Where the film perhaps does not hold up as well is Rocky’s relationship with Adrian. Inattempting to portray Adrian as shy, the film ends up making Rocky seem a bit forceful in his attempts to woo her, nagging her to stay round his, insisting that she doesn’t leave, it all comes across a bit inapropriate. As for her brother Paulie, he just acts like an ass all the time and faces zero narrative consequences. It’s deeply frustrating.
However, in the build up and climax of the iconic final fight against Apollo Creed (played with effortless charisma by the legendary Carl Weathers), the film finds its footing again, with the now iconic training montage that wpuld remain a franchise mainstay to this day, and the immaculately tense boxing bout between the reigning champ and underdog. I was on the edge of the seat the whole time, and when that ending music finally kicked in, my heart soared.
Best Moment: That whole first act. Just seeing a day in the life of Rocky is so interesting and entertaining, especially in how it sets up his characterisation.
4. Rocky II (1979, Directed By Sylvester Stallone)
This film is essentially Rocky but better, and that’s saying something considering how damn good the original is. Every single thing about this sequel is bigger and better: the romance is far more natural and less stilted, the stakes for the fight are even higher due to the pressure of the rematch, and the training montage has Rocky run with a massive crowd of people, which automatically makes it more awesome.
Now, yes, it can be said that the simpler charm of the original is lost a bit, but honestly, there’s one key thing that made placing this above the original an easy choice: that final fight. After suffering humiliation at the hands of the underdog, Creed isn’t messing around anymore, and that adds that extra level of tension.
There’s also the rather simple fact that Stallone simply directs fights a lot better than Avildsen. The camera weaves around the shoulders of our fighters, getting up close and personal, utlising stylised shots and slow mo to full advantage, in a way that wouldn’t really be achieved again until Creed III.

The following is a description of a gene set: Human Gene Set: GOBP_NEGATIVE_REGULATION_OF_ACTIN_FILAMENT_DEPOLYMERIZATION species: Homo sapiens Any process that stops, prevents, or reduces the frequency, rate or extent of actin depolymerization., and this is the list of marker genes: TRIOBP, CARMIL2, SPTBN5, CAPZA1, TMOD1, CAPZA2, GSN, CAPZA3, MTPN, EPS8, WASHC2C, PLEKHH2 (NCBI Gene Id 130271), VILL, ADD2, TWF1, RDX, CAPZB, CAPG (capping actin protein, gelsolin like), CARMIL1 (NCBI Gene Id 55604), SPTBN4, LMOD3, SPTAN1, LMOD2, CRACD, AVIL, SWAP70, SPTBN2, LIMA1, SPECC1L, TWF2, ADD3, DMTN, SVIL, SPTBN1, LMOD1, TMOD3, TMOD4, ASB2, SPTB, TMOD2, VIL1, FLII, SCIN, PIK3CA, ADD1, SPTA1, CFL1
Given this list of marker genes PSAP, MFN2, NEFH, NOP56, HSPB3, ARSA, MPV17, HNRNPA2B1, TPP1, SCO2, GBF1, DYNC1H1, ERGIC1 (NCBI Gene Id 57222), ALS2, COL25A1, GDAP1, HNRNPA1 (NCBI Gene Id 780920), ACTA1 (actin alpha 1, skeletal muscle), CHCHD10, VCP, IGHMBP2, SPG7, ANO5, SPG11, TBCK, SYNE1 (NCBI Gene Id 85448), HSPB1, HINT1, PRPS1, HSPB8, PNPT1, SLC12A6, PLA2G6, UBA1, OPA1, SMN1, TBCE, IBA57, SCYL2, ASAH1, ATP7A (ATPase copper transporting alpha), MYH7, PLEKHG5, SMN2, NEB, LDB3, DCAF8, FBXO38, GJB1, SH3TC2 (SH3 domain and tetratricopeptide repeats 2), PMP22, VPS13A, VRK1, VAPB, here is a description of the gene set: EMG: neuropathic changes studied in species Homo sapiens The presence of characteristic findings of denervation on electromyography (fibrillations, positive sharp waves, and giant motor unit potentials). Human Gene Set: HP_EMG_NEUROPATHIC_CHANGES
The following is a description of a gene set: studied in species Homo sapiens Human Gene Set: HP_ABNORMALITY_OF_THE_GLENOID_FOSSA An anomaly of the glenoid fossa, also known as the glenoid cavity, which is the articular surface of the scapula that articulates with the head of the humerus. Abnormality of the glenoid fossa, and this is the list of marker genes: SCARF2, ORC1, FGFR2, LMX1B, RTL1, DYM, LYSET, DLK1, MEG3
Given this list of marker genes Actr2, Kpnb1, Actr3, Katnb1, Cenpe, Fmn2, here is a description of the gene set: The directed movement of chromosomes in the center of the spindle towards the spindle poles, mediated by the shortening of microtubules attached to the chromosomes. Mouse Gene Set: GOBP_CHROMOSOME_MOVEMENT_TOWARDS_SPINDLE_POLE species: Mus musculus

I do not hold anything against anyone who says the original is better: it’s smaller in scale, more charming and more unique. However, this film just felt more refined to me from a filmmaking perspective, morepolished, and that just gives it the upper hand for me.
Best Moment: The final fight; Stallone directed the hell out of it and that’s abundantly clear in every single shot.
3. Rocky III (1982, Directed By Sylvester Stallone)
Rocky III: the really, really cool one. Rocky has fallen into comfort and none other than Mr T himself, Clubber Lang, has arrived to humble him. What follows is a badass journey of redemption, one to become the best of the best once more, and prove he’s still got the eye of the tiger.
This film perhaps slights on the story side of things, stripping Rocky down to its bare minimum, but honestly, who cares? It’s got a montage set to Eye Of The Tiger, I don’t need anything else; that alone is enough to justify a 5 star rating. Seriously, watching Clubber reach his physical peak whilst Rocky poses for magazine covers is a beautifully bit of on the nose juxtaposition.
Of course, the real star of the show here is the beautiful bromance between Rocky and his former rival Apollo Creed. As always, Weather steals every scene he’s in, and watching these two men go on a journey from rivals to best friends was a true highlight of these movies. When they frollicked in the sea in slow motion, cinema was truly born.
Is this objectively the best of the original 3 Rocky movies? Probably not. Is it my favourite? Easily. Give me that early 80s charm and I’ll eat it all up baby.
Best Moment: EYE OF THE TIGER! Seriously: best montage ever.
2. Rocky Balboa (2006, Directed By Sylvester Stallone)
The year is 2006. It’s been 16 years since Rocky V, the disaster that sunk the Rocky franchise to the depths of dead franchise hell; the franchise is attempting a final comeback with a brand new legacy sequel, Rocky Balboa. As they always are, all the odds are stacked against Rocky, and yet somehow the cinematic icon came back for a final round to remember.
Balboa reminds me a lot of T2: Trainspotting, as they are both films that are drenched in nostalgia, whilst being fully aware of it and criticising it. The film openly reflects on its past, with familiar musical motifs, locations and, of course, a plot about an underdog rising up all present, but with a sense of retrospective present throughout.